Valve asserted that it did not engage in conduct in Australia because it is a foreign corporation with foreign business premises, staff and support services. Further, subscription payments are made by users in US dollars and Valve holds no real estate in Australia.
The court recognised that although Valve did hold legitimate connections with the USA, the contextual background to Valve’s conduct largely occurred in Australia. For example, Valve provided products and support services for 2.2 million Australian subscribers. Additionally, Valve held considerable personal property in the form of US $1.2 million worth of servers in Australia on which content was deposited for Valve’s consumers. Given these significant connections with Australia, and that the representations in question were made to Australian consumers, the court found that Valve’s conduct occurred in Australia and was subject to the ACL provisions.
‘Carry on business’ in Australia
Notwithstanding the above finding, the court considered, in the alternative, whether Valve ‘carried on business’ in Australia. In the absence of a definition and binding authority, the court applied the ordinary meaning of the words and considered the same connecting factors it assessed in determining whether there was ‘conduct in Australia’. Further, the court noted the various third party relationships Valve has with Australian companies. The court found that even if Valve did not engage in conduct in Australia, the ACL applied because Valve was an incorporated body carrying on business in Australia.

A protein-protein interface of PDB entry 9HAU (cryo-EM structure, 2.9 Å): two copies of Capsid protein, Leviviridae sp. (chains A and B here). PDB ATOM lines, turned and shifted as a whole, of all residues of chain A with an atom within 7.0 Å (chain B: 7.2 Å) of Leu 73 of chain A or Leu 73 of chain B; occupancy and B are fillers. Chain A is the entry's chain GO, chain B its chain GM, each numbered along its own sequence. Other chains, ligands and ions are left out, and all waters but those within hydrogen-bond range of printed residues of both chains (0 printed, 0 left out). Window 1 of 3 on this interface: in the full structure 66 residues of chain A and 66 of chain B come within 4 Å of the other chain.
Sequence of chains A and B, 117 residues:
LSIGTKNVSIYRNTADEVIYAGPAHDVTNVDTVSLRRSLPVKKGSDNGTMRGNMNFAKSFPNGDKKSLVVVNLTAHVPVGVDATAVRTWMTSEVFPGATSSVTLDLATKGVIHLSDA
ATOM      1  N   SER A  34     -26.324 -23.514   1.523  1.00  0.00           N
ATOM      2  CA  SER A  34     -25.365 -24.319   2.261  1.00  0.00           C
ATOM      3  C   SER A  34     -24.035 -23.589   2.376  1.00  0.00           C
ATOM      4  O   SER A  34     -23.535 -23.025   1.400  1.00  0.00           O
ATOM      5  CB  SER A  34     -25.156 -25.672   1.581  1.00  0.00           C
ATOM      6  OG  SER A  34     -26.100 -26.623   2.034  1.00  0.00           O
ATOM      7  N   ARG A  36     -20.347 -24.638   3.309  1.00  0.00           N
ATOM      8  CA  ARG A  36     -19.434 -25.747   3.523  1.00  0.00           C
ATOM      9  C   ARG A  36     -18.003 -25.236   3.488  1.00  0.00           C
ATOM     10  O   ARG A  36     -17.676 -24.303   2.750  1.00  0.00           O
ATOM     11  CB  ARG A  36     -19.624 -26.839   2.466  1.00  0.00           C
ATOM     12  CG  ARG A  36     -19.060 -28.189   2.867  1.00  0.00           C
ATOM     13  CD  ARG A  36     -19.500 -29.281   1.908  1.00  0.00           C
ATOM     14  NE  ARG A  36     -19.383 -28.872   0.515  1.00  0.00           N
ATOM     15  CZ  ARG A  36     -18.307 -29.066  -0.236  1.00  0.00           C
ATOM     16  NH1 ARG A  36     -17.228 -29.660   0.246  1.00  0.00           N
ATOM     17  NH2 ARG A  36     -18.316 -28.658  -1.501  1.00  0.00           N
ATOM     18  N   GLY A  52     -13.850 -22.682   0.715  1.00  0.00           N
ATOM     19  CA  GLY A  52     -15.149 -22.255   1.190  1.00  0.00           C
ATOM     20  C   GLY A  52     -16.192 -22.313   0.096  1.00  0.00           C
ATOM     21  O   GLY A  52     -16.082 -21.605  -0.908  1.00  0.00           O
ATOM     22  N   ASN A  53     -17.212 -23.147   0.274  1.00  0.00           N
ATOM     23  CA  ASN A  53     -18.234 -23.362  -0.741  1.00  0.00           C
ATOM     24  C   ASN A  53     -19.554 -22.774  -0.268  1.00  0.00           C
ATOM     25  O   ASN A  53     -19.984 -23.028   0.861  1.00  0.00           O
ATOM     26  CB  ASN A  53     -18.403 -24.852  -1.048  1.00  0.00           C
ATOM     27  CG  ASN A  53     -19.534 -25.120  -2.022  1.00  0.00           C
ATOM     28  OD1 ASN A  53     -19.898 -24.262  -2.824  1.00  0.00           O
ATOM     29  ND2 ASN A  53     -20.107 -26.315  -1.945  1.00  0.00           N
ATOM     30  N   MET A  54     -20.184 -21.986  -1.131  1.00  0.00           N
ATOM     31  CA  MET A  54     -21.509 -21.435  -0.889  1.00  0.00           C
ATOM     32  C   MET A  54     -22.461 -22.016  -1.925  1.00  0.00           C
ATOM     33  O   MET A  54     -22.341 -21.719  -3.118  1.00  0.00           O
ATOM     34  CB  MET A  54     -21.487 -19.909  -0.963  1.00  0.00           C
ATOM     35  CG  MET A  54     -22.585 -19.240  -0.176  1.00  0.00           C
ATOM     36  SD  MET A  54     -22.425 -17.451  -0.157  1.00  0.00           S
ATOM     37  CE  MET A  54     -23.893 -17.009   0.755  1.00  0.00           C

In 2011, the definition of ‘goods’ under the ACL was expanded to include ‘computer software’. The court found that, although the website had a variety of purposes, the core purpose of the Steam website was the provision of video games. Given that video games are made up of computer software, the games constituted ‘goods’ for the purpose of the ACL.
However, Valve argued that it did not ‘supply goods’ as it merely provided a service (specifically a licence for consumers to access video games). The court rejected this argument on the basis that, pursuant to the ACL, a supply of goods includes an agreement to supply goods or services and to find otherwise would be contrary to the purposes of the ACL.
- The ACCC considers consumer issues in the online marketplace to be a priority.
- Foreign corporations may engage in conduct in Australia and/or carry on business in Australia even if they do not have a physical presence in Australia.
- Foreign corporations that supply goods online to Australian consumers (including computer software) should be aware of the statutory protections afforded to consumers under the ACL. Acting contrary to provisions of the ACL and simply seeking to rely upon worldwide standard form terms and conditions, will expose a foreign corporation to the risk of prosecution by the ACCC, damages, injunctions and/or cost orders.
- Particular attention should be placed on consumer guarantees when drafting terms and conditions which apply to Australian consumers, to ensure they do not contain misrepresentations about consumer rights contained under the ACL.